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Creation and Validation of a Condition-Specific VTE Risk Assessment Tool for Open Ventral Hernia Repair Patients
Christopher J. Pannucci, MD MS1, Marten N. Basta, BS2, John P. Fischer, MD2, Stephen J. Kovach, MD2.
1University of Utah, Salt Lake City, UT, USA, 2University of Pennsylvania, Philadelphia, PA, USA.

Introduction:
Patients who need open ventral hernia repair (VHR) are at unknown risk for venous thromboembolism (VTE). We utilized the ACS-NSQIP database to identify 30-day VTE risk factors and to create and validate an open VHR-specific VTE risk assessment model (RAM).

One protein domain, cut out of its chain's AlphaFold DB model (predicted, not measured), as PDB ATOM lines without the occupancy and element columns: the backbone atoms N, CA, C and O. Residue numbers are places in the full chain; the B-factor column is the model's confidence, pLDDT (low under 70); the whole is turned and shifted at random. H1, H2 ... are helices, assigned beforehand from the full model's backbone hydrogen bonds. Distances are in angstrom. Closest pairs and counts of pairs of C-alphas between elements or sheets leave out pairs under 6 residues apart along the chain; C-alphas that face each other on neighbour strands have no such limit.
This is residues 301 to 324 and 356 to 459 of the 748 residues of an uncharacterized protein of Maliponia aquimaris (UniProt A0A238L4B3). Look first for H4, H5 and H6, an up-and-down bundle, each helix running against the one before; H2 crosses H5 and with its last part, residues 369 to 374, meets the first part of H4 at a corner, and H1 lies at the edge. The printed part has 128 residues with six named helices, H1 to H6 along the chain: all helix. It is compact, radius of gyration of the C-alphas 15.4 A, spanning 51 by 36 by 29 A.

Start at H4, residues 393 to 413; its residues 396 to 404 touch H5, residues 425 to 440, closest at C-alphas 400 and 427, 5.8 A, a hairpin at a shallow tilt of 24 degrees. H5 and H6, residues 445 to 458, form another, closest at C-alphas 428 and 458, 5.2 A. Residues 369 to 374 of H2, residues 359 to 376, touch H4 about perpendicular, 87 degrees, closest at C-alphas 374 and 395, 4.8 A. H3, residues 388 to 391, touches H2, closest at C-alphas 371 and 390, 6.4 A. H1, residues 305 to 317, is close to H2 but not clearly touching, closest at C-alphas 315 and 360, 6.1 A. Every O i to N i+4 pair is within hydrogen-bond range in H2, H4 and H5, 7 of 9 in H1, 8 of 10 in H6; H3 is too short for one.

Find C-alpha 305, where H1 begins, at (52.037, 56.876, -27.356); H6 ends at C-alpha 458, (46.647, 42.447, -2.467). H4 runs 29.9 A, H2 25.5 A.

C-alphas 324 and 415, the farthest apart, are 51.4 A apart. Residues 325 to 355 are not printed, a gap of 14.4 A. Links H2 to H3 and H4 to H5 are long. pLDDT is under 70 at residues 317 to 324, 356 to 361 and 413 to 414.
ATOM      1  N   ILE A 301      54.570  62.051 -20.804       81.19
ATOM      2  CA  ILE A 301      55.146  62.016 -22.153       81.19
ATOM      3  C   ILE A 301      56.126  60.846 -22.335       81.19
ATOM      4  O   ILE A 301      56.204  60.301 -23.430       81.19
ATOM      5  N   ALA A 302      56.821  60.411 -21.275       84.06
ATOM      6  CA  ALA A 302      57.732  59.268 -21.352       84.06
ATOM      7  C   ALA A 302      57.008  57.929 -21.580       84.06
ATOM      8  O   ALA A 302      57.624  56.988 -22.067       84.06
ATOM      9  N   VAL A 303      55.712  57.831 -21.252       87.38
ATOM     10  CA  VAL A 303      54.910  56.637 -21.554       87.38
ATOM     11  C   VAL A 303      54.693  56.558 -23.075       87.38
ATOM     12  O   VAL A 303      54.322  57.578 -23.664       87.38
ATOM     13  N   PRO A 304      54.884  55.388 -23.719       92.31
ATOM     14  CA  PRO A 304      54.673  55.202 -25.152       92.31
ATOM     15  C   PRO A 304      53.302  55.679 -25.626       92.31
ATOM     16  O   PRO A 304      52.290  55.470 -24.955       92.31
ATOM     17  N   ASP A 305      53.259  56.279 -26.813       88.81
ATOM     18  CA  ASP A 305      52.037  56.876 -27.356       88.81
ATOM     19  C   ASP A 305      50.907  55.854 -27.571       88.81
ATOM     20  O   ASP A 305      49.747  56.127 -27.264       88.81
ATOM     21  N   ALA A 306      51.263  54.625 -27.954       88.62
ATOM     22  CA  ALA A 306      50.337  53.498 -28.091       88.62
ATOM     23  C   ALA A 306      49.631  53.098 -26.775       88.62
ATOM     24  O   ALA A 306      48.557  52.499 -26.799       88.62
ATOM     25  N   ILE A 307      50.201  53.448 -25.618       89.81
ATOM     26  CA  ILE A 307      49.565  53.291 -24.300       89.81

Methods:
All ACS-NSQIP patients who had open VHR over eight years were identified. The primary outcome was 30-day VTE. Regression and bootstrap-based analysis created a weighted, open VHR-specific VTE RAM. The RAM was used to risk-stratify patients for 30-day VTE risk and 30-day risk for other medical and surgical complications.
Results:
Among 89,935 open VHR patients, 30-day VTE rate was 1.1%. The weighted risk score (Figure 1) identified a 22-fold variability (from 0.24% to 5.49%) in VTE risk among all patients (Figure 2). The risk score also risk-stratified for 30-day medical and surgical complications, inpatient stay duration, and mortality (Figure 3).
Conclusions:
30-day VTE risk after open VHR is 1.1%, but a 22-fold variability in risk exists among the overall hernia. Our calculated VTE risk score risk-stratifies for both VTE and 30-day adverse events.



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